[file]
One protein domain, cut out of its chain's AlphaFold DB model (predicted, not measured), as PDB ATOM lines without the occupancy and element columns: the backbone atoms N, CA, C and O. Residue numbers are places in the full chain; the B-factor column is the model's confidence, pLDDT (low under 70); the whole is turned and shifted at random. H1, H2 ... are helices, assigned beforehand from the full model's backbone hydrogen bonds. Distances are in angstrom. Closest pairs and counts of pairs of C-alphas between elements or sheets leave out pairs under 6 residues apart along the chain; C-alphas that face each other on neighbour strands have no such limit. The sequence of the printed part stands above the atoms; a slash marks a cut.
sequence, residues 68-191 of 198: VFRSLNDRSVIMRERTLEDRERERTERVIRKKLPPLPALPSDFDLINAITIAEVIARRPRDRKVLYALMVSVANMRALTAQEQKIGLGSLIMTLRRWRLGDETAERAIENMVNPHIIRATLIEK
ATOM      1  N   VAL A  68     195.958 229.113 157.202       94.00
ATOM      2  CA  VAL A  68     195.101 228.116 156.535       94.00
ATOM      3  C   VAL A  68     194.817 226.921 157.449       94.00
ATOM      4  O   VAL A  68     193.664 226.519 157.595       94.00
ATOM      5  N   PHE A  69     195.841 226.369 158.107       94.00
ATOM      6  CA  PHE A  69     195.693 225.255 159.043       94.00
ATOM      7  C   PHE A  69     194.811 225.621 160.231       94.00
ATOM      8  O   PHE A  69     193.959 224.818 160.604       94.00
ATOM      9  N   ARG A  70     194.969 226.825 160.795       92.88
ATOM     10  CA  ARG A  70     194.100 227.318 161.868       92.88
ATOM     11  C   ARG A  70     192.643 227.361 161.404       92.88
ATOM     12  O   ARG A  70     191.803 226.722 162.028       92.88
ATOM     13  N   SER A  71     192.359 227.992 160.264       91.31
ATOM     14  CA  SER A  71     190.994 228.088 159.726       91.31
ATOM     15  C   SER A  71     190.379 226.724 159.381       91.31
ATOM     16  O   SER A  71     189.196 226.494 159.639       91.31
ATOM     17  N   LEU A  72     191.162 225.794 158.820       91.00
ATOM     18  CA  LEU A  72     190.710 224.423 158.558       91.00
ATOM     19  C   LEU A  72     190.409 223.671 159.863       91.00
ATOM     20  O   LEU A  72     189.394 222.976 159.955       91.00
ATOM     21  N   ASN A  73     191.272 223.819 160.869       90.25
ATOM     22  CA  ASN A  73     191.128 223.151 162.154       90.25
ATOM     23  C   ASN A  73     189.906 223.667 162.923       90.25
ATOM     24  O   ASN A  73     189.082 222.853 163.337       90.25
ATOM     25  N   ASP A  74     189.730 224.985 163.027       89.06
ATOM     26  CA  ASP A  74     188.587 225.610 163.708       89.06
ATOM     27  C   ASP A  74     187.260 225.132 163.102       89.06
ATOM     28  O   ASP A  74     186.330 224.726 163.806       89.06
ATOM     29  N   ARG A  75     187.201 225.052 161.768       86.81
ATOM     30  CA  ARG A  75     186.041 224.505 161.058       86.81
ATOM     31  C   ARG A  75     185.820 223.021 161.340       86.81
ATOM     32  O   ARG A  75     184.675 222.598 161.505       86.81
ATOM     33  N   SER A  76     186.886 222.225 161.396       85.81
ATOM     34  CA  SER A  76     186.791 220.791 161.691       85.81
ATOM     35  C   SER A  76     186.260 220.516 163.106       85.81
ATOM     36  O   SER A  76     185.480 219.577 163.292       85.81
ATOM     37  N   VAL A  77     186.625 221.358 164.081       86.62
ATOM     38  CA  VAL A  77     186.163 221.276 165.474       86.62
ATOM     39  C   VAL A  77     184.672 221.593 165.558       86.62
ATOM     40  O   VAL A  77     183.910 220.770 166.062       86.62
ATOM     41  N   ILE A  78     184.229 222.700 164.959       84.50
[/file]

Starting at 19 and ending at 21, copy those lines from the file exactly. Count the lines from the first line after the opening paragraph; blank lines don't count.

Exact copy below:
ATOM     18  CA  LEU A  72     190.710 224.423 158.558       91.00
ATOM     19  C   LEU A  72     190.409 223.671 159.863       91.00
ATOM     20  O   LEU A  72     189.394 222.976 159.955       91.00